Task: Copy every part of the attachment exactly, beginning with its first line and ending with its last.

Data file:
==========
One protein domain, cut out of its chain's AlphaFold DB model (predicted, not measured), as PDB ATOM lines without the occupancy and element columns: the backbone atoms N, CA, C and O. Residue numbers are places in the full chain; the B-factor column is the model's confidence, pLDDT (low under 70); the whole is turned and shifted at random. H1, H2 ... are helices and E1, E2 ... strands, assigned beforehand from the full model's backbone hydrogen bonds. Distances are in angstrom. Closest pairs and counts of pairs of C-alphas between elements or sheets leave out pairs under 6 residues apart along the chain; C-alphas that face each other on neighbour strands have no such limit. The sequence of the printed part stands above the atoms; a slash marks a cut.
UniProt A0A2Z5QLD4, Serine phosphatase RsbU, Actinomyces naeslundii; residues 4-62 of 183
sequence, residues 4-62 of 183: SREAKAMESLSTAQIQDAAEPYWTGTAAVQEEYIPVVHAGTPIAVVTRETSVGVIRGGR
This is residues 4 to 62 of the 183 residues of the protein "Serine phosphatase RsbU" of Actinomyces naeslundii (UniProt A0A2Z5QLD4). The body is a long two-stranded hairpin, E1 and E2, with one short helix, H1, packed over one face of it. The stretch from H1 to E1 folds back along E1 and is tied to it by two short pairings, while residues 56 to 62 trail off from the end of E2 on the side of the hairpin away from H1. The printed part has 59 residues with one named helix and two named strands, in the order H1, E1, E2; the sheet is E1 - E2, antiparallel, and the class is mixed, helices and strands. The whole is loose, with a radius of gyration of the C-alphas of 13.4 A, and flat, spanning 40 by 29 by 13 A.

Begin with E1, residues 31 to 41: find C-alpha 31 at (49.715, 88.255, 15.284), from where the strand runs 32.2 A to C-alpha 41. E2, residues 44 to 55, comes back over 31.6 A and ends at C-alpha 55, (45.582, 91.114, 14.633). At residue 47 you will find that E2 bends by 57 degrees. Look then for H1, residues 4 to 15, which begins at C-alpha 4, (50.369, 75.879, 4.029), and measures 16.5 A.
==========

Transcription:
One protein domain, cut out of its chain's AlphaFold DB model (predicted, not measured), as PDB ATOM lines without the occupancy and element columns: the backbone atoms N, CA, C and O. Residue numbers are places in the full chain; the B-factor column is the model's confidence, pLDDT (low under 70); the whole is turned and shifted at random. H1, H2 ... are helices and E1, E2 ... strands, assigned beforehand from the full model's backbone hydrogen bonds. Distances are in angstrom. Closest pairs and counts of pairs of C-alphas between elements or sheets leave out pairs under 6 residues apart along the chain; C-alphas that face each other on neighbour strands have no such limit. The sequence of the printed part stands above the atoms; a slash marks a cut.
UniProt A0A2Z5QLD4, Serine phosphatase RsbU, Actinomyces naeslundii; residues 4-62 of 183
sequence, residues 4-62 of 183: SREAKAMESLSTAQIQDAAEPYWTGTAAVQEEYIPVVHAGTPIAVVTRETSVGVIRGGR
This is residues 4 to 62 of the 183 residues of the protein "Serine phosphatase RsbU" of Actinomyces naeslundii (UniProt A0A2Z5QLD4). The body is a long two-stranded hairpin, E1 and E2, with one short helix, H1, packed over one face of it. The stretch from H1 to E1 folds back along E1 and is tied to it by two short pairings, while residues 56 to 62 trail off from the end of E2 on the side of the hairpin away from H1. The printed part has 59 residues with one named helix and two named strands, in the order H1, E1, E2; the sheet is E1 - E2, antiparallel, and the class is mixed, helices and strands. The whole is loose, with a radius of gyration of the C-alphas of 13.4 A, and flat, spanning 40 by 29 by 13 A.

Begin with E1, residues 31 to 41: find C-alpha 31 at (49.715, 88.255, 15.284), from where the strand runs 32.2 A to C-alpha 41. E2, residues 44 to 55, comes back over 31.6 A and ends at C-alpha 55, (45.582, 91.114, 14.633). At residue 47 you will find that E2 bends by 57 degrees. Look then for H1, residues 4 to 15, which begins at C-alpha 4, (50.369, 75.879, 4.029), and measures 16.5 A.